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Get A Job!

Adults say this to kids all the time: “Just wait until you get a job!”

Insects must be saying the same thing to their larvae—because insects are some of the hardest-working creatures on the planet.

At the Agricultural Research Service (ARS), scientists know that many insects earn their keep—and when they do, we call them “beneficial insects.” But their job descriptions sure can vary!

Everyone knows that there are some days when your job is a balancing act. This Colorado potato beetle is participating in a lab test to see if it prefers the smell of a chemical attractant—or a potato leaf. These crop-damaging insects keep developing new ways to protect themselves against pesticides, so ARS scientists want to find ways to lure them away from potato plants.

Sometimes at work there are no good choices, as these black imported fire ants know all too well. At the ARS laboratory in Starkville, Mississippi, they are living in a nursery where tiny phorid flies—their natural enemy—are reared for releasing into the wild. ARS researchers designed this ramp, which the ants use to try and escape from the flies. But it actually leaves them even more exposed to their foes—and more vulnerable to attack!

Do you ever feel like you’re going around in circles? That’s probably how these beet armyworm moths felt during their stint on a flight mill at the ARS lab in Weslaco, Texas. Scientists were trying to find out how far the moths would fly to lay eggs on their favorite plants. They used fishing line to attach females to rotatable arms on the flight mill. The moths traveled about one meter every time they flew in a complete circle. 

You’ve probably heard stories about the “office pest.” But these mosquitoes—part of a study at ARS labs in Gainesville, Florida, to develop new lures to trap the insects—take annoying behavior to a whole new level. Fortunately, they couldn’t get at entomologist Donald Barnard, because a screen kept a barrier between him and the bugs.  (A lot of kids wish they could find the same kind of protection against other pests—like maybe their brothers and sisters!)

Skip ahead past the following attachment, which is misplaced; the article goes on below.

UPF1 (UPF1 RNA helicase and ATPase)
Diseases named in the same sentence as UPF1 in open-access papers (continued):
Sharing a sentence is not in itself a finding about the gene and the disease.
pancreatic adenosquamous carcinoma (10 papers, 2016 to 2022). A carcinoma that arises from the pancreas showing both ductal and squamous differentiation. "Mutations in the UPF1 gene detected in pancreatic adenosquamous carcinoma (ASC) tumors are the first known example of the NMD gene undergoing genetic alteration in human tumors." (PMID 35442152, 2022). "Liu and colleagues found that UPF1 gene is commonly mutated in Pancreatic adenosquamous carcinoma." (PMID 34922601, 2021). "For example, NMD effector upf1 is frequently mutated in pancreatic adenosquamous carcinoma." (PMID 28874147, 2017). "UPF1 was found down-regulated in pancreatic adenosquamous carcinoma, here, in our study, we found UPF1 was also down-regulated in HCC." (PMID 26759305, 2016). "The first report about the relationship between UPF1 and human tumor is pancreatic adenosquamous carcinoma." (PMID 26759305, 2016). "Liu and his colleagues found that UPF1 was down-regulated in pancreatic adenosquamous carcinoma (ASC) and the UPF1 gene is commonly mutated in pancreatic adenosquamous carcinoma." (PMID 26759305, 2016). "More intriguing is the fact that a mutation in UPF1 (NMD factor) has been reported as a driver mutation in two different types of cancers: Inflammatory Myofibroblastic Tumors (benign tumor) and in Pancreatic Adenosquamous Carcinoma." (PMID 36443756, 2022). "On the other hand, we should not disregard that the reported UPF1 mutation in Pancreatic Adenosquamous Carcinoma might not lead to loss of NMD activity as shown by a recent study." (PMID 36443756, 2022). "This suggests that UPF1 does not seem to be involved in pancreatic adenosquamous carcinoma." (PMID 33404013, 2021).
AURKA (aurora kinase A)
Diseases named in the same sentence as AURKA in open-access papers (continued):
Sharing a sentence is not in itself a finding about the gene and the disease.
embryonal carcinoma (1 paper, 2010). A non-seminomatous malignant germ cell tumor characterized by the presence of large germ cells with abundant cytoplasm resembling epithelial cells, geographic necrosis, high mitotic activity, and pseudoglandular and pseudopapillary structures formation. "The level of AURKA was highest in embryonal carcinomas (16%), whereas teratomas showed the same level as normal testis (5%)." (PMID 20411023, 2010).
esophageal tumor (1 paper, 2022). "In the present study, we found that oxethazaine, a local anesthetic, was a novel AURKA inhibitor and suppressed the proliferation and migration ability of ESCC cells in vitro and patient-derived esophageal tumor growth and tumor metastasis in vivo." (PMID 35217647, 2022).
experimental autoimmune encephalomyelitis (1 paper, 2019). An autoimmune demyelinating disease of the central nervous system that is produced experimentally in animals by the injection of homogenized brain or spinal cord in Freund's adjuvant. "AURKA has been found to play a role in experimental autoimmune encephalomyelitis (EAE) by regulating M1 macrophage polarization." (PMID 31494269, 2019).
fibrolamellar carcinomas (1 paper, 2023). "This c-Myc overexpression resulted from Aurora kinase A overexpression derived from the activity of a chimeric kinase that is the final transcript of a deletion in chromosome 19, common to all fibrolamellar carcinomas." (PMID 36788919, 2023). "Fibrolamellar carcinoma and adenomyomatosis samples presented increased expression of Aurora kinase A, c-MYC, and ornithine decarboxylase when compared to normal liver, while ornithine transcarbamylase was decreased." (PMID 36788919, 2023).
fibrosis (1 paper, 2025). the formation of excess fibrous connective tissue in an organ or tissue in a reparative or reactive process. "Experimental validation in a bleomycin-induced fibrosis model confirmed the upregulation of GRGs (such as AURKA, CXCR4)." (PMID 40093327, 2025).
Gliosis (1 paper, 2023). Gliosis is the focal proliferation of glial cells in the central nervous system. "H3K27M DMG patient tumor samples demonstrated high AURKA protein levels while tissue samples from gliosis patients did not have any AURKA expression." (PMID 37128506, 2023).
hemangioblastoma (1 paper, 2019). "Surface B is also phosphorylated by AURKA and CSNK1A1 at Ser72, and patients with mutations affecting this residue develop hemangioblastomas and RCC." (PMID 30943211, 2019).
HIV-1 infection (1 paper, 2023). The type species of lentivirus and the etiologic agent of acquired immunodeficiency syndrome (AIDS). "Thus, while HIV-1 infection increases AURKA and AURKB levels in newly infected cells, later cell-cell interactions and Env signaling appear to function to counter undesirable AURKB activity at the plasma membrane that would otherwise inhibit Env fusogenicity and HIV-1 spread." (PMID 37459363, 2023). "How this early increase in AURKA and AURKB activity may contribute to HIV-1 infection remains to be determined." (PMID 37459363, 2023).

This screwworm fly isn’t “just a number” to scientists—it’s part of an effort to protect livestock from hungry screwworm larvae. These wriggly worms can make a cow’s life miserable by chewing on its flesh (eeewwww!). Cattle become infected when a female screwworm fly lays her eggs in an open wound. ARS scientists have spent over 50 years finding successful ways to control this pest—such as tracking individual flies—to study where it goes, how it behaves, and how long it will live.

There’s no getting away from the boss, especially when you’re a Mormon cricket wearing a micro-radio transmitter. ARS entomologists gather data about how far flightless Mormon crickets—which sometimes form groups of millions—can travel in their treks across Colorado and other western states.

One cricket walked more than 1 ¼ miles in a day, including stints across steep hills and valleys! Scientists hope to use this information to predict where swarms of crickets—which eat their way over the landscape—will head when they hit the road.

Scientists have identified around 900 thousand different kinds of living insects, and some entomologists estimate that there are 10 quintillion—that’s 10,000,000,000,000,000,000—individual insects alive at any given moment. But even when ARS scientists aren’t putting insects to work, the six-legged lab wonders find plenty to do on their own! You can find out lots more about all kinds of insects here.

And if you see a praying mantis, don’t bother it—it might be on its lunch break!

—By Ann Perry, Agricultural Research Service, Information Staff


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